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10g Hex setup questions


Laura-Ray

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So I've noticed I can't find a lot of information on tanks that aren't integrated systems. But, being the huge thrift store junkie I am, I don't find a lot of those. I got a 10 gallon hex tank from my cousins because they gave up on fishkeeping a while ago. The thing is in excellent shape and came with a hood and light fixture, an undergravel filter and a backhanging filter.

I got the aquarium about a year ago, and had a successful freshwater set up with a few hold-overs from my dorm days. Now the aquarium's residents have either been relocated or died.

 

So. Getting to the point.

I have been gradually upgrading this aquarium so that it can take a saltwater setup. I'm still dragging my heels though, because I don't know what I should do for lighting or stocking. I've never had a saltwater tank before!! My mom actually got me The Nano-Reef Handbook for Christmas, and it's fantastic, but I guess I want a bit of personal input.

 

So... here are my specs.

 

10 Gallon Hex with UG filter, back hanging filter, full hood and 12" fluorescent fixture

filter: http://www.petsmart.com/product/index.jsp?productId=3500066 (20)

powerhead: http://www.petsmart.com/product/index.jsp?...&lmdn=Brand (30) (yeah that broke pretty much immediately but I ninja'd it right back to life using some serious engineering skills and a rubber band! It pumps great now)

heater: http://www.petsmart.com/product/index.jsp?productId=2754055 (50)

 

I really wanna keep the hood I currently have because it just makes me really nervous to be without one, so if I can get a fixture that will work with my hood that would really be great. What I ended up doing with my planted tank was using an incandescent hood with CFL's, but I'm worried in such a deep tank that that set up won't cut it. I'm pretty tempted by the Coralife mini aqualight T5, has anyone had good experience with that?

 

Furthermore, I know I want a pair of clownfish, and I'm not picky about motile inverts for cleaning. I have been told by an employee of my semi-lfs (I say semi because there isn't one too close to my college, I have to go home or resort to Petsmart :P ) that it's possible in a really stable aquarium to keep an anemone, but it's very difficult. I would either want to stock a single anemone as a centerpiece (and that's only after I've kept it for a while and am absolutely assured that the thing won't spontaneously die), or have different kinds of soft coral on the sides and back of the tank.

 

I'm sooooo bad at deciding these things! Can I get help from a veteran Hex keeper? Any advice would be great!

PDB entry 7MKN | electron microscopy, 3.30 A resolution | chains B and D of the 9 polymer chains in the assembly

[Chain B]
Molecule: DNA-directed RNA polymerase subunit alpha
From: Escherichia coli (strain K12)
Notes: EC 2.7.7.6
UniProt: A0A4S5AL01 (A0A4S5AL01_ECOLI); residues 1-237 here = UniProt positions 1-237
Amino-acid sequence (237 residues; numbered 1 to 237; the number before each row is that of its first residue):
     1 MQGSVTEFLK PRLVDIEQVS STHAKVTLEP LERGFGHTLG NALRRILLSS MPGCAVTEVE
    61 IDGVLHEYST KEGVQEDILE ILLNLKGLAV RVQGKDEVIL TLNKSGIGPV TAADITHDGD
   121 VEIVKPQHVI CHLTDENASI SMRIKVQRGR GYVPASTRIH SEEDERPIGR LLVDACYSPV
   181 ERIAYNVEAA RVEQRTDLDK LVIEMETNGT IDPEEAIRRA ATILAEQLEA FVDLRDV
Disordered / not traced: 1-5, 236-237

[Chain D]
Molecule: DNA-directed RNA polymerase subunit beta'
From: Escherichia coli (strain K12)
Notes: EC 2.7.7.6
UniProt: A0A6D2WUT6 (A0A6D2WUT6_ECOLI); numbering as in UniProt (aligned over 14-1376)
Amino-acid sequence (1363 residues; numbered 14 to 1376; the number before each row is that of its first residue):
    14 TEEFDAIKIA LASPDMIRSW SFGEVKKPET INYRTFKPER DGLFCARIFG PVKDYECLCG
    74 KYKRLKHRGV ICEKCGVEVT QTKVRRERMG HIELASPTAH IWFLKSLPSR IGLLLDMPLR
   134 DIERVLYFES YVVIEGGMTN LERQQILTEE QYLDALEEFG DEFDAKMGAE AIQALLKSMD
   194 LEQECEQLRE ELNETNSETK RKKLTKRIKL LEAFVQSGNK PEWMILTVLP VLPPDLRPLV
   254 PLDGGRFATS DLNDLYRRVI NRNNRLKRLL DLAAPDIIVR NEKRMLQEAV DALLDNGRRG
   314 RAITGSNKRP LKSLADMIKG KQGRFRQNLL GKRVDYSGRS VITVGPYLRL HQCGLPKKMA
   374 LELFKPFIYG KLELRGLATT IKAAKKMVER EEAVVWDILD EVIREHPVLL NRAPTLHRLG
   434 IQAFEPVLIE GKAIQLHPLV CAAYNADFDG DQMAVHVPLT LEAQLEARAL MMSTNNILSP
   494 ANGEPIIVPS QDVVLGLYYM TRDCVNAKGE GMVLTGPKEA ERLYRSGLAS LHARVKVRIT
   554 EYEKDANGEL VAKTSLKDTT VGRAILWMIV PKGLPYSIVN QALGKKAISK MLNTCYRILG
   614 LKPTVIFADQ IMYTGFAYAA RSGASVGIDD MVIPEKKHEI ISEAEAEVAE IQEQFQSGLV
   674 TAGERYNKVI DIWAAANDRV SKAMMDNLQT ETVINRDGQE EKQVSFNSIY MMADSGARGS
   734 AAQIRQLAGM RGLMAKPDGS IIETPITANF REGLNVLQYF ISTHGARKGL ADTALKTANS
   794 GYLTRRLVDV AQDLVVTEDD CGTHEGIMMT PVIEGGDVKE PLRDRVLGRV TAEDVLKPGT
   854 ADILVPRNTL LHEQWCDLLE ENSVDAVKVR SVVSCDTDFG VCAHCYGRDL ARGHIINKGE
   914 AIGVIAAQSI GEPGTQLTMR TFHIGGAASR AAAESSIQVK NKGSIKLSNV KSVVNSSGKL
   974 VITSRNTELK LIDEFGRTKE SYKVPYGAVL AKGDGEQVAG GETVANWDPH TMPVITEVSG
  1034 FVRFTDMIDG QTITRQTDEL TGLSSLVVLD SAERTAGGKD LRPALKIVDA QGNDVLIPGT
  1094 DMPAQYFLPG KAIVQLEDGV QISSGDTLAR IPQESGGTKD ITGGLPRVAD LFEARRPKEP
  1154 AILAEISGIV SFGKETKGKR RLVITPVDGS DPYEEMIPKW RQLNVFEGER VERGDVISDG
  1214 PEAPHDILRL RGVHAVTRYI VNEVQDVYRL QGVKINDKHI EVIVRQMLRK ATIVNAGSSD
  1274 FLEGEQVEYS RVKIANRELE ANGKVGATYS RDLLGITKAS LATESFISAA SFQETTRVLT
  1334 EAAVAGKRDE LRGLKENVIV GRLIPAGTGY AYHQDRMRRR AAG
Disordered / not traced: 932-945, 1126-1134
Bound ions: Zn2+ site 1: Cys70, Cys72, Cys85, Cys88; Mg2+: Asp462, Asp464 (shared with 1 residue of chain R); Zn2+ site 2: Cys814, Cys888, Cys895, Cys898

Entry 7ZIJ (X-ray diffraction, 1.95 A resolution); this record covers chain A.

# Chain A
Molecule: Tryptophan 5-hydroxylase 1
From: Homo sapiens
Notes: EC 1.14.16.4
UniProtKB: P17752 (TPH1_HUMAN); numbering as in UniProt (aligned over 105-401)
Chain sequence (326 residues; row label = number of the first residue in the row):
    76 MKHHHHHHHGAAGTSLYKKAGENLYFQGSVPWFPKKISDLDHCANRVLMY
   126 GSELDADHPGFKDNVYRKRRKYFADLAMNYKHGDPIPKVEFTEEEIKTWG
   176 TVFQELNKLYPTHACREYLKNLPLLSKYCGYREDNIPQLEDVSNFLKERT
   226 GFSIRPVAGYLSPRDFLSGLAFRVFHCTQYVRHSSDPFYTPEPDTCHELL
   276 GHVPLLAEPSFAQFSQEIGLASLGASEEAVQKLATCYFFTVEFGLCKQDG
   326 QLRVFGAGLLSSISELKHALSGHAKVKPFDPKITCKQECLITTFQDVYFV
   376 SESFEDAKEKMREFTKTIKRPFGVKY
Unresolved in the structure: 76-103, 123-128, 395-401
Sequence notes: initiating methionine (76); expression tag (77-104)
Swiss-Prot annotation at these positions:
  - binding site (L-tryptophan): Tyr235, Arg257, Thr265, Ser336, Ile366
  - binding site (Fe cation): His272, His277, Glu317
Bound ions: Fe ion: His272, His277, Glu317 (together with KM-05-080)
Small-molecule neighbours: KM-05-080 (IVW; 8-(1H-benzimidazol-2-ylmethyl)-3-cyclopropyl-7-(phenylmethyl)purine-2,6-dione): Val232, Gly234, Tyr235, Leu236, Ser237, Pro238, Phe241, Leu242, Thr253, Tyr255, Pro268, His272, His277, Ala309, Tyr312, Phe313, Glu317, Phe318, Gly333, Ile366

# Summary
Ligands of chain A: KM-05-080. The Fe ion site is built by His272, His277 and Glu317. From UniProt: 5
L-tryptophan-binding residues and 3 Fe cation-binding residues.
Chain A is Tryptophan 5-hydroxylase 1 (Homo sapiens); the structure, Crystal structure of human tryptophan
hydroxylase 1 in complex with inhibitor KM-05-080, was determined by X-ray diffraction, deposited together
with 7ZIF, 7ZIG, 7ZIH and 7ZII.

Thanks!

~Laura-Ray

 

(zomg this post is so long... sorry guys! XD )

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BustytheSnowMaam

I don't have a hex, but I can help a little. Get rid of the undergravel filter, and you don't need a hang-on filter either. The bubbles from the undergravel filter will pop at the surface and you'll have salt creep all over that hood, and undergravel filters are out now for saltwater use anyhow. Use about 15-20 lbs of live rock (LR), this acts as natural filtration for your tank. The powerhead will be enough to keep a current moving, you want to angle it a bit so the stream of water breaks the surface.

 

I don't know anything about the light you're asking about, but maybe someone here will have suggestions. It's fine to obtain a pair of clowns, but you don't need an anemone. Tank-raised ocellaris clowns will often host with other things besides an anemone (corals such as toadstool leathers, mushroom anemones, etc.-these are soft corals that are easy to keep). You will need to have good lighting and good water conditions to keep an anemone, so don't get one until your tank has been stable for a couple of years. Also, each species of clown only hosts with certain types of anemones- you can't just buy a random anemone at the pet store and have them bond.

 

So- get some Instant Ocean (or salt mix of your choice), a refractometer, a basic test kit for ammonia, nitrite, and nitrate, a heater, a thermometer, about 1.5 inches of aragonite sand about the consistency of instant coffee grounds, and about 15-20 lbs of good live rock. The rock should be covered in encrusting purple coralline algae, or at least have a good growth of it, and be porous. I think it's fine to add a few hermits too if you'd like to have some critters and see some movement in the tank. Put all this together and wait 4-6 weeks for the tank to cycle. When that much time has passed and your test levels are all at 0, it's ok to add a pair of clowns.

 

That's all I can think of for now, it's how I started (I had a 10 gallon, but not a hex).

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